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Son of Man

The Barn Theatre, Southwick Community Centre.

April 5, 6, 7 & 8, 2000.


Son of Man

by Derek Fraser

1770004_son-of-man_playbill
“Flawless production”
– Shoreham Herald –

 

Directed by
Derek Fraser

Cast

Bob Ryder – Jesus

Adrian Kenward – Agitator

Alistair Reed – Centurion

David Goodger – Pilate

John Robinson – Commander

Joanna Hopper – Ruth

Dennis Evans – Caiaphas

John Garland – Peter

Simon Druce – Andrew

Peter Thompson – James

Kevin Isaac – John

Peter Milner – First Priest

Diane Robinson – Second Priest

Hazel Starns – Procla [Pilate’s wife]

Rols Ham-Riche – Judas

Jasper Astle – Money-Changer

Margaret Ockenden – Heckler & Onlooker

Michelle Wragg – Heckler & Onlooker

 

Production Crew

Stage ManagerDavid Comber

ASMJean Porter

LightingMike Medway

SoundSimon Snelling

Set ConstructionDavid Comber

Set ConstructionDave Collis

Set ConstructionBrian Box

Set ConstructionMike Davy

Set ConstructionMarc Lewis

Set PaintingFrances Thorne

Set PaintingSheila Neesham

PropertiesMargaret Davy

PropertiesSue Whittaker

CostumesFrances Moulton

Sound RecordingGreg Starns

MusicKatalin Szeless

Press & PublicityRosemary Bouchy

Press & PublicityFrances Thorne

Press & PublicityRosemary Brown

Design & GraphicsJudith Berrill

Box OfficeMargaret Murrell

Front of House ManagerBrian Moulton

 

Programme Note #1: Son of Man

A large part of the last 2000 years has been based on the life, death and teachings of Jesus of Nazareth. At the start of another Millennium Son of Man looks at the man Jesus through the eyes of an original and successful playwright of the late 20th Century.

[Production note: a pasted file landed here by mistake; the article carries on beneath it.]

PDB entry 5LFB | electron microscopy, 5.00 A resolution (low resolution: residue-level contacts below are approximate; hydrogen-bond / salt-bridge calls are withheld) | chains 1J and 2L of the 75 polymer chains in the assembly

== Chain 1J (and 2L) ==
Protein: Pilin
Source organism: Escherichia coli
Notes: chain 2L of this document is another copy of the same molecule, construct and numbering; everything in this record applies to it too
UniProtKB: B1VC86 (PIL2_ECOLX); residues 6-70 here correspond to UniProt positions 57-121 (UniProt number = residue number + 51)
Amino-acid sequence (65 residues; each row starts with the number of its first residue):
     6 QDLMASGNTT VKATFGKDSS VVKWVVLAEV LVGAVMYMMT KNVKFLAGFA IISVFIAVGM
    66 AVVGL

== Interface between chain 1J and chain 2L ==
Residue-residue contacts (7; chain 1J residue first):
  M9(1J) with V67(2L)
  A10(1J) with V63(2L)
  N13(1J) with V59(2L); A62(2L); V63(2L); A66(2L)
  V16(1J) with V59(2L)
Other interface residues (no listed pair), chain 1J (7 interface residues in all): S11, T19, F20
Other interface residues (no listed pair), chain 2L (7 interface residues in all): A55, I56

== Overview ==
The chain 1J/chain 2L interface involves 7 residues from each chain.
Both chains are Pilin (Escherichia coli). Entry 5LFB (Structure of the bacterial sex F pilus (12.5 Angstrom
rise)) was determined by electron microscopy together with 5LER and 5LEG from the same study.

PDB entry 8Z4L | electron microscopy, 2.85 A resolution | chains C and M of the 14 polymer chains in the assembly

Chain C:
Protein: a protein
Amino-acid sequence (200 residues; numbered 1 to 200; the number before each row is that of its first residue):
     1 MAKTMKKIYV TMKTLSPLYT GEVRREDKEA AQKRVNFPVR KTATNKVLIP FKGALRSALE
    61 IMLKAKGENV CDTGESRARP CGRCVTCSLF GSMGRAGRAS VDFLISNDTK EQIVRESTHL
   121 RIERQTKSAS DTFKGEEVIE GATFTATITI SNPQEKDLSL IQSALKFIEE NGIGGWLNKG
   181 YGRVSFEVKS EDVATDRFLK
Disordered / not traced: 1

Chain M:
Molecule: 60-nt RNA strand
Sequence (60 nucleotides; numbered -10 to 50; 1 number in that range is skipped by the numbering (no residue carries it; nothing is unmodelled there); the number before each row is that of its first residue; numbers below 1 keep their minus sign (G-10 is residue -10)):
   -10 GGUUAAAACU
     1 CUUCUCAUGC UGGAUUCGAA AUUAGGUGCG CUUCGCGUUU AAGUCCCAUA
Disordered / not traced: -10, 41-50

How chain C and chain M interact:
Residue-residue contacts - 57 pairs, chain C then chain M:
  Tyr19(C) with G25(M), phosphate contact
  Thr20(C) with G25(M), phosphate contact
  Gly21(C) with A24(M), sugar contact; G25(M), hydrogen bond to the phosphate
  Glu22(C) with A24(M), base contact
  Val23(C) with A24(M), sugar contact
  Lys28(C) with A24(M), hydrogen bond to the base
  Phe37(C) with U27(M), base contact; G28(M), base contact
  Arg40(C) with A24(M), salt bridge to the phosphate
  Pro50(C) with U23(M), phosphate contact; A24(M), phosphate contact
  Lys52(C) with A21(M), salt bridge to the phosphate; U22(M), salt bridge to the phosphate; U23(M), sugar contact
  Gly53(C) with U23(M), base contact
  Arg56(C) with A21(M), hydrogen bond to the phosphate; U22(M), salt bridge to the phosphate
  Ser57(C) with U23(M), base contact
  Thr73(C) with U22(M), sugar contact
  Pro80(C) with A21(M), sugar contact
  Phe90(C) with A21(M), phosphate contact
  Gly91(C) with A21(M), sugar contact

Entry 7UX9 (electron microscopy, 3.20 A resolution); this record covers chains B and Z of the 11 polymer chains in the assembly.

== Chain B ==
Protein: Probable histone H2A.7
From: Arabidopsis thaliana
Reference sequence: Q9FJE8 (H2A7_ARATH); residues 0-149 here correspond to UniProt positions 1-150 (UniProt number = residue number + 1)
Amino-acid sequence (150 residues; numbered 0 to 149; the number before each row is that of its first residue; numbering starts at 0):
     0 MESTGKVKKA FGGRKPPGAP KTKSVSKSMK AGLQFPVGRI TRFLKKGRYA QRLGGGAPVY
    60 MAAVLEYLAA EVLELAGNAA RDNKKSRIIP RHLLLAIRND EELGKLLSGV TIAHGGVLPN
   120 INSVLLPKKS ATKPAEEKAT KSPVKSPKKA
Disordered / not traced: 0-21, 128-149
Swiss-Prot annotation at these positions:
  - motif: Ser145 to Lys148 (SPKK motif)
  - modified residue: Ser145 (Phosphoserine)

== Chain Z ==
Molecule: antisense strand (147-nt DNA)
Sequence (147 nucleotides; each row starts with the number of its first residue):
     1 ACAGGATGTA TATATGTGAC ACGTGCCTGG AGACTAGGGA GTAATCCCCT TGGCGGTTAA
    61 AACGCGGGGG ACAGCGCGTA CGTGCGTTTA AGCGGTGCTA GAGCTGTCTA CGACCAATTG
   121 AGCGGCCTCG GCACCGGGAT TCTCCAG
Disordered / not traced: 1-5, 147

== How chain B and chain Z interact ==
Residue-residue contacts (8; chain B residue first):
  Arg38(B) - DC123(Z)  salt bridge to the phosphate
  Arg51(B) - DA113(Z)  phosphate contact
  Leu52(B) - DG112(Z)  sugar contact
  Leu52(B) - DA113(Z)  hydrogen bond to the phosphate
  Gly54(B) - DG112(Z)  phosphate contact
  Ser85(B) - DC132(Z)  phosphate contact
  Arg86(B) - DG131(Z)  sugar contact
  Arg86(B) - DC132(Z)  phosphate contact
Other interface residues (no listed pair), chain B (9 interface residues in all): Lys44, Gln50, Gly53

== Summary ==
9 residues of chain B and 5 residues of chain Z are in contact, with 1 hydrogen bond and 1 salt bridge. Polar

Dennis Potter has also been called controversial. In Son of Man he portrays a very Roman Jesus, with all His doubts and frailties as much, if not more than, His divinity. The title Son of Man [rather than Son of God] suggests this.

Son of Man is in no way sacrilegious, but there is no cut and dried certainty as to the divinity of Jesus. Like all god plays we are left to judge for ourselves. Son of Man was first presented on TV in 1969. The ending was ambiguous but the stage version ends on a triumphant note. It is a powerful and challenging piece of theatre, worthy of Wick.

DF wrote: “This play has been brought to the Barn stage through the effort and commitment of a great many people. I am indebted to them all – not only the large and enthusiastic cast, which includes several actors new to the Barn, but also the many other dedicated Wick members who have made this production possible. I hope that you will find Son of Man thought-provoking, as well as an absorbing piece of theatre.”

 


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